Yes, you would need a civilian lawyer and they do have legal aid.
    Answer Applies to: Louisiana
    Replied: 11/21/2010
    Goolsby Law Office
    Goolsby Law Office | Richard Goolsby
    The criminal case should be tried in the jurisdiction in which it was charged. You should contact a criminal lawyer in that jurisdiction as soon as possible. Some lawyers offer free consultations. You will have to contact an attorney who handles UCMJ cases for your questions about ramifications with the military. Good luck!
    Answer Applies to: Georgia
    Replied: 11/21/2010
    The Connelly Firm P.C.
    The Connelly Firm P.C. | Thomas Connelly
    The federal and state governments are considered "separate sovereigns" and theoretically, each can prosecute your buddy, depending on where the alleged DUI occurred. Unfortunately, your buddy will likely go to "Captain's Mast" (Non-Judicial Punishment) at his unit, and the State will likely pursue DUI charges as well. If he fights the state charges he may be able to avoid administrative punishment, but it's not likely. His best bet is to consult an attorney through his command. If this is not an option, I will handle the case at a reduced rate as a favor to a fellow veteran. I am retired USN. In any event, good luck.
    Answer Applies to: Pennsylvania
    Replied: 11/21/2010
    Timothy J. Thill P.C.
    Timothy J. Thill P.C. | Timothy J. Thill
    I am sorry but I am not familiar with a Title 32 drunk driving offense. Sounds to me like it could be a court-martial type of charge, and as such, should give your friend the chance to be represented by a military lawyer. However, this could be the offense in the state where your friend is located, and he would probably need to retain his own lawyer, but of course, he can request the services of a public defender, as any DUI is serious.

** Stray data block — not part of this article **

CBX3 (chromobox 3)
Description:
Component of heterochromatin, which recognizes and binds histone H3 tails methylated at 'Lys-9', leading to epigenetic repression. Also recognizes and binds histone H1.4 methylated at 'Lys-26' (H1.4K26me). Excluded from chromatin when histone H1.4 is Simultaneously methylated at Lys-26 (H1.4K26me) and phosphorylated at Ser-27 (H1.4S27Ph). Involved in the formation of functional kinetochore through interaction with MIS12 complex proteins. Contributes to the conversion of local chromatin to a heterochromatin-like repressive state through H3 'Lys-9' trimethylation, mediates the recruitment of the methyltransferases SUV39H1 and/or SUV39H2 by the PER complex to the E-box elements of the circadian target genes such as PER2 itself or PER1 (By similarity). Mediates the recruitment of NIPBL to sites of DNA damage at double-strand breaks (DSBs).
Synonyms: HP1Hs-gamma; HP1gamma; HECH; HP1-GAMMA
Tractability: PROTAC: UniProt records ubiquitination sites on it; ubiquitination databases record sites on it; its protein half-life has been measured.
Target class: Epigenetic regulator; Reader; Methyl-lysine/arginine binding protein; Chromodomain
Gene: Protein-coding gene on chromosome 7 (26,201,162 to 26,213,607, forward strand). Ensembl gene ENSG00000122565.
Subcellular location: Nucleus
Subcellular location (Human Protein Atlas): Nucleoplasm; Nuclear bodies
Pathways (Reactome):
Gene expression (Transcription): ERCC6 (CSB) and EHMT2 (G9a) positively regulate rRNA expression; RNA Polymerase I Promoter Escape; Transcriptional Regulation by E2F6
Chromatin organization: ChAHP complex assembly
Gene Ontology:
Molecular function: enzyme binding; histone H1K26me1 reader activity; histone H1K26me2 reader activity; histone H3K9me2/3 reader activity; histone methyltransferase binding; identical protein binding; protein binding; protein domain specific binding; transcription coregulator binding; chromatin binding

Answer Applies to: Illinois
    Replied: 11/20/2010
    Law Office of Geoffrey M. Yaryan
    Law Office of Geoffrey M. Yaryan | Geoffrey M. Yaryan
    I had a recent case of a marine charged with a DUI in state court. The offense occurred off base. Based on this one example it would appear that the DUI would be prosecuted under state law and in a state court.
    Answer Applies to: California
    Replied: 11/20/2010
    Austin Legal Services, PLC
    Austin Legal Services, PLC | Jared Austin
    The UCMJ does not apply to members in Title 32 or civilian status. Most state military laws or regulations do not specifically address these alcohol-related driving offenses, leaving their prosecution to state civilian authorities. If your states military law or regulation specifically covers these offenses, it will usually govern when a member is in Title 32 status, and is on base when the offense is committed.

    Legal Aid does not cover criminal defense as each county has their own contract attorneys for court-appointed work. However, lawyers are only appointed for felonies and not misdemeanors.

    If your friend is in need of private counsel, please feel free to contact our firm. A DUI has far too serious of consequences to ignore or go at it alone. You need an experienced professional to guide you along the way. Best of everything to you.
    Answer Applies to: Michigan
    Replied: 11/19/2010
    LT Pepper Law
    LT Pepper Law | Luke T. Pepper
    I can provide a referral to a great military criminal lawyer.
    Answer Applies to: Pennsylvania
    Replied: 11/19/2010
    Dennis Roberts, a P.C.
    Dennis Roberts, a P.C. | Dennis Roberts
    I would check this out with the JAG folks to see what the deal is. Then get back to me to figure out if you need a private lawyer or will JAG provide competent representation. If this was on the base the State has nothing to do with it Anyhow do the research and get back to me. I can help or can recommend good lawyers.
    Answer Applies to: California
    Replied: 11/19/2010